Make your home safe for summer play

Warmer weather is on its way and in sunny SA that means more time spent in the great outdoors – but parents need to be aware that many dangers lurk in their own backyards.
“Most people take precautions when they take their families to the beach, the bush or a resort, says Richard Gray, CEO of property group Harcourts Africa, “but safety issues at home are too often overlooked.
“And while parents are usually keenly aware of the dangers posed by unrestricted access to prescription medicine, hazardous cleaning materials and poison and diligently keep these under lock and key, they tend to forget about the ‘innocuous’ equipment and facilities in their backyards that can cause injuries such as fractures, concussions, dislocations and even amputations.”
To keep their offspring safe at home, he says, parents should do an annual spring inspection of outside play areas to prevent possible mishaps that could lead to a trip to the emergency room or worse.
“Play equipment such as climbing frames, swings and tree-houses should be checked thoroughly to make sure it is in good repair and firmly anchored.  Things to check include finishes that might be the worse for wear after the winter months. Check for splinters, rough or uneven surfaces and make sure all bolts are secure. Bolts that protrude should preferably be counter-sunk to prevent them snagging clothing, which could lead to a tumble and injury.”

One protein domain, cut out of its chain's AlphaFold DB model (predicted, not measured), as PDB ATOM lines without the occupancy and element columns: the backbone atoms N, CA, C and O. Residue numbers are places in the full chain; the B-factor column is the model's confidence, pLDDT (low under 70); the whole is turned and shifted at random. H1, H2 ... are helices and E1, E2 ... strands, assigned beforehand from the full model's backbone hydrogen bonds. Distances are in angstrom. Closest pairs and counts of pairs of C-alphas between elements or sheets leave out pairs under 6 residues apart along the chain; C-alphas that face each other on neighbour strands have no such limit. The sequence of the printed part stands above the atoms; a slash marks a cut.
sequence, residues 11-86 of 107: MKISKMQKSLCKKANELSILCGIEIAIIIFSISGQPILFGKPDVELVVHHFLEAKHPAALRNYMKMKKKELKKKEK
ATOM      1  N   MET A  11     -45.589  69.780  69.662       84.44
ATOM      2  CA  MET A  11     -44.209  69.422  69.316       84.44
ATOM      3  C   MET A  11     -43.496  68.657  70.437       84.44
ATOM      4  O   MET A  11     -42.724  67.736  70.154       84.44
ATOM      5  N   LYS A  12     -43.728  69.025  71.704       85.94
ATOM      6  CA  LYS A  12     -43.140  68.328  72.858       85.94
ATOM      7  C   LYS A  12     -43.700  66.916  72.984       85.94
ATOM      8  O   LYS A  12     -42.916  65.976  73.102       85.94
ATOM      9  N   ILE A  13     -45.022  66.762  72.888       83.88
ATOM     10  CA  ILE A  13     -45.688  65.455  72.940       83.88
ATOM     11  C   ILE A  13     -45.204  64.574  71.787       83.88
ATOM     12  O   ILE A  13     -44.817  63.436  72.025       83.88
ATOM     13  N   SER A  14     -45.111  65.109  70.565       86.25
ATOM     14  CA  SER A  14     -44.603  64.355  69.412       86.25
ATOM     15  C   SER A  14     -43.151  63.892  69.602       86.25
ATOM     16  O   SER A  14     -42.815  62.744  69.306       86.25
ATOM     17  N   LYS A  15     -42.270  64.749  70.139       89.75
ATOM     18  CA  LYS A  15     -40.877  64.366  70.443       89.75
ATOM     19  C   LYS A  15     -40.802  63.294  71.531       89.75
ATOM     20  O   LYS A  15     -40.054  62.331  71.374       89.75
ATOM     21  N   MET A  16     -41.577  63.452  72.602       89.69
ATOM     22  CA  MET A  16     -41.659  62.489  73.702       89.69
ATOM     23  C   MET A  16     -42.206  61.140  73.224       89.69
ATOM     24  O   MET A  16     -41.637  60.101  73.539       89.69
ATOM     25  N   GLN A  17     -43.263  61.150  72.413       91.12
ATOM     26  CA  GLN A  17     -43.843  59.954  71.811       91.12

Gray says that home swimming pools and open water such as garden ponds arguably pose the greatest backyard danger. “It is vital that swimming pools are securely fenced and that gates remain locked when the pool is not in use,” he says.
“Pool covers that can support the weight of a child are advisable, especially if there are toddlers or young children in the family since many instances in the past have proven that determined children will find a way to enter pool enclosures that parents have deemed safely locked.
“Strict rules about only using the pool under proper supervision and never swimming alone should also form part of pool safety. Furthermore, paving around pools should be non-slip and should be inspected to make sure it is in sound condition before the summer season starts.”
Gray adds that garden ponds and water features pose risks to younger children. “A toddler who falls face-down into an unsecured pond can drown in water just a few centimetres deep. Fencing such features is not always possible or aesthetically pleasing, but a firm metal grid just under the surface of the water will go a long way to prevent tragedy.”
Issued by Harcourts Africa

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